To stay afloat and avoid disappointment, Adam Scott said he doesn’t anticipate big nominations. It’s a healthier state of mind, he said, and he’s become accustomed to not hearing his name called.
“I didn’t think I was going to be nominated,” he said. “I was just trying to focus on everyone else and take a walk and put it out of my head.”
After learning he received an Emmy nomination for best actor in the Apple TV+ drama “Severance,” Scott said it was an honor to be named next to actors like Brian Cox, nominated for “Succession,” and Jason Bateman, nominated for “Ozark. “
“Severance,” which is also nominated for best drama, presents an eerie picture of workplace culture in which employees of an enigmatic, vaguely sinister corporation named Lumon Industries undergo a surgical procedure that saves their work memories from their personal memories, in an effort to keep company secrets confidential. Scott plays Mark Scout, who after losing his wife, Gemma (played by Dichen Lachman), in a car accident, substitutes monotonous shifts pocketing numbers into digital boxes at Lumon for proper healing.
In a phone interview on Tuesday, Scott discussed the show’s cliffhanger ending and how he used a personal loss to build his character. These are edited excerpts from that conversation.
Where were you when you first heard of the nomination?
I was in the middle of walking the dogs when I got the phone call and was surprised and just couldn’t be more flattered and honored. It was really a unique feeling, to say the least.
Why do you think the show was so successful?
It’s a good question because when we were making it, we, if not daily, very often would stop and look at each other and just be like, “This is really [expletive] weird. Is anyone going to connect with it?” We didn’t know, and then we would just kind of shrug our shoulders and put our heads down and keep going.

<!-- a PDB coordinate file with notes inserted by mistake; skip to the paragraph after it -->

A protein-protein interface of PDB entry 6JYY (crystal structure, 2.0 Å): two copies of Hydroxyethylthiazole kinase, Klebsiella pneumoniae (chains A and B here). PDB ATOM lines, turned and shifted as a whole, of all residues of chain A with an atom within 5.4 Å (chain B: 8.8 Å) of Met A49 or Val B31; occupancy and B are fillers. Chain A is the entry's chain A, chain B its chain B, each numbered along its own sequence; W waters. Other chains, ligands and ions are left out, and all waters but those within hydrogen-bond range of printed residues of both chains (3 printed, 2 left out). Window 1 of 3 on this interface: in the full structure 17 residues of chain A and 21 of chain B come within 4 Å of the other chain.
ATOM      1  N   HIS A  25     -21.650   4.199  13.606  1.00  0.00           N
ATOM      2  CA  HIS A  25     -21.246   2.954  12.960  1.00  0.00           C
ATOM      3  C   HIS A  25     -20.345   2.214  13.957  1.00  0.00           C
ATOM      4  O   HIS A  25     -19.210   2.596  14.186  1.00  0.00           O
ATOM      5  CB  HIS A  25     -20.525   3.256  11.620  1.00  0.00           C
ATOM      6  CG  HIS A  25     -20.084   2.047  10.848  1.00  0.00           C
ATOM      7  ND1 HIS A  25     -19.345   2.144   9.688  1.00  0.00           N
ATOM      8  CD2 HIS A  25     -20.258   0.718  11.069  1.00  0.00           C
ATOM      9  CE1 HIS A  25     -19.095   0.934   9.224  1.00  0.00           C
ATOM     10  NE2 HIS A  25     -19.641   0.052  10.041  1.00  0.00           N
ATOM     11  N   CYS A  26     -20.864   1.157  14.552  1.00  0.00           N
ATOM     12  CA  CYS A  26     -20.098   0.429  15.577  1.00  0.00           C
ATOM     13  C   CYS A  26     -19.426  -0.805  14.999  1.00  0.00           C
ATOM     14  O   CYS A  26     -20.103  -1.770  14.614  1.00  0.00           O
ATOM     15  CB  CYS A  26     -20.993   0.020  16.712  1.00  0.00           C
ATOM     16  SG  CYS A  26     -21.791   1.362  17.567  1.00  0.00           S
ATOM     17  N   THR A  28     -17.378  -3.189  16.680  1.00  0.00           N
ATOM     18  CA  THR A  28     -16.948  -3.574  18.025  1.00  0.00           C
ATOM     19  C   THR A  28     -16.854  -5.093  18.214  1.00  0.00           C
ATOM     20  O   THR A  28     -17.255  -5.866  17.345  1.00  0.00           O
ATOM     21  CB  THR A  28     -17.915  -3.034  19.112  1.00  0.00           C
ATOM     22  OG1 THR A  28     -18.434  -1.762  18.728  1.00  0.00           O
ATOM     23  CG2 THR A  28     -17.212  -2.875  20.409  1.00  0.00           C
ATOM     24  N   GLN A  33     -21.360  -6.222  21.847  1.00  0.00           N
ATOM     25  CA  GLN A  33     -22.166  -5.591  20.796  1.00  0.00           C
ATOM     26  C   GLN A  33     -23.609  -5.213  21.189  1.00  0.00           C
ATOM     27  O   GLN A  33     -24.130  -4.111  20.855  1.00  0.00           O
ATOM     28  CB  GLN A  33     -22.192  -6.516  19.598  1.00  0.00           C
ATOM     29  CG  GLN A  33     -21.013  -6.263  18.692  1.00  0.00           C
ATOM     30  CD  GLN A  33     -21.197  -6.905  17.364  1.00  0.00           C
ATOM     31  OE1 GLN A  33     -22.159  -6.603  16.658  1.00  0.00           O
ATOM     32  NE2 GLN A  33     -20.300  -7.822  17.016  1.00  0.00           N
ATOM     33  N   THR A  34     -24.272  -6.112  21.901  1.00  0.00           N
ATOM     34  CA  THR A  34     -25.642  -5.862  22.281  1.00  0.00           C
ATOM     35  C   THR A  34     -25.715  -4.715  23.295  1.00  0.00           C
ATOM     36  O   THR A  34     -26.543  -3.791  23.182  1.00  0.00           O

What were the most challenging scenes for you to film?
I was going through a grieving process, because my mom had died before I went out to New York. I walked into that apartment and realized I wasn’t done grieving at all, because my family kind of cushioned me from this at home. And that’s what love is for in a lot of ways, is to help you through a process like that, and we were locked down in Los Angeles so I was able to kind of make it through. But then I got to New York six months later, closed the door and I was by myself and I realized immediately I was not done absorbing this loss. The show was right there, and so I processed my grief through the show.
What does “Severance” hope to teach about how to cope with grief?
For outtie Mark, that’s what the season was about: grief, and how is he going to handle it? And is he going to handle it? Or is he going to continue pushing it away? And I was asking myself the same question. So, I decided to deal with it, but deal with it along with Mark.
There’s a scene where I’m on the side of the road where my wife had a car accident in the show, and we just happened to shoot that scene on the one-year anniversary of my mom passing away. It was just a sheer coincidence. But I was kind of carrying it around with me all day and trying not to kind of zero in on it. It really, again, helped me with my grieving process.
What does the show aim to tell viewers about how to manage what happens at work and what happens at home, particularly amid a pandemic when many people have had to work remotely?
Work is something that you do to achieve one thing or another. A job is a place where you go, if you can define it like that, and I think people started re-evaluating their relationship with those things. I think we all found out that home and your life, and your life at work, they all started to blend into sort of one thing.
How did the cast and the director Ben Stiller compose the last moments of the season finale?
The moment where I call Mrs. Selvig “Ms. Cobel” accidentally — while we were shooting, I remember saying to Patricia [Arquette] and Ben, “OK if we have them, if they care at this point in the final episode, if we’ve laid the bread crumbs properly, this moment is going to be so fun and so huge.”
But that’s a delicate process, getting to the point where that actually has impact. It’s not easy to put it all together so that actually happens. It could just as easily be a shrug if you’re not invested in the characters or the story or whatever. So, hearing that people threw things at their television or got up and walked out of the room or just screamed at the end of Episode 9 is delightful. We really had no idea if anyone would care.